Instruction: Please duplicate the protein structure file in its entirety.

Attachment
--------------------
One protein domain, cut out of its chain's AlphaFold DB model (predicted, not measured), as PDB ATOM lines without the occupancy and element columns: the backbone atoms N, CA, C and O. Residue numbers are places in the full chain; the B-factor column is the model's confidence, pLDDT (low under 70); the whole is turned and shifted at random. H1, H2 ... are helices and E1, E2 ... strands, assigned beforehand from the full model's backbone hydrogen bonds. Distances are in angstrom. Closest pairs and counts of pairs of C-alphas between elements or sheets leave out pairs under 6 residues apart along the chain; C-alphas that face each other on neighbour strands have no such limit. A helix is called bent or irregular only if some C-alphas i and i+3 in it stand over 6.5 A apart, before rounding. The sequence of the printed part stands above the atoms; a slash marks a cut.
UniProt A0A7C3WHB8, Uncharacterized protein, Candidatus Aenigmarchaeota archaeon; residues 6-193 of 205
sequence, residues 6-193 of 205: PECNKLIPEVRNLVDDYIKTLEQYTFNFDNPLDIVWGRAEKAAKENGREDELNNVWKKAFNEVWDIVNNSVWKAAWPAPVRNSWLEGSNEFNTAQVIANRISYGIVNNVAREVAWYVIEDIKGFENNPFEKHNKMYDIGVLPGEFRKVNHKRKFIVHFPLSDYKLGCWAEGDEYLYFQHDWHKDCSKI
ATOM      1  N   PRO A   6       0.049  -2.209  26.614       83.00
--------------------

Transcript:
One protein domain, cut out of its chain's AlphaFold DB model (predicted, not measured), as PDB ATOM lines without the occupancy and element columns: the backbone atoms N, CA, C and O. Residue numbers are places in the full chain; the B-factor column is the model's confidence, pLDDT (low under 70); the whole is turned and shifted at random. H1, H2 ... are helices and E1, E2 ... strands, assigned beforehand from the full model's backbone hydrogen bonds. Distances are in angstrom. Closest pairs and counts of pairs of C-alphas between elements or sheets leave out pairs under 6 residues apart along the chain; C-alphas that face each other on neighbour strands have no such limit. A helix is called bent or irregular only if some C-alphas i and i+3 in it stand over 6.5 A apart, before rounding. The sequence of the printed part stands above the atoms; a slash marks a cut.
UniProt A0A7C3WHB8, Uncharacterized protein, Candidatus Aenigmarchaeota archaeon; residues 6-193 of 205
sequence, residues 6-193 of 205: PECNKLIPEVRNLVDDYIKTLEQYTFNFDNPLDIVWGRAEKAAKENGREDELNNVWKKAFNEVWDIVNNSVWKAAWPAPVRNSWLEGSNEFNTAQVIANRISYGIVNNVAREVAWYVIEDIKGFENNPFEKHNKMYDIGVLPGEFRKVNHKRKFIVHFPLSDYKLGCWAEGDEYLYFQHDWHKDCSKI
ATOM      1  N   PRO A   6       0.049  -2.209  26.614       83.00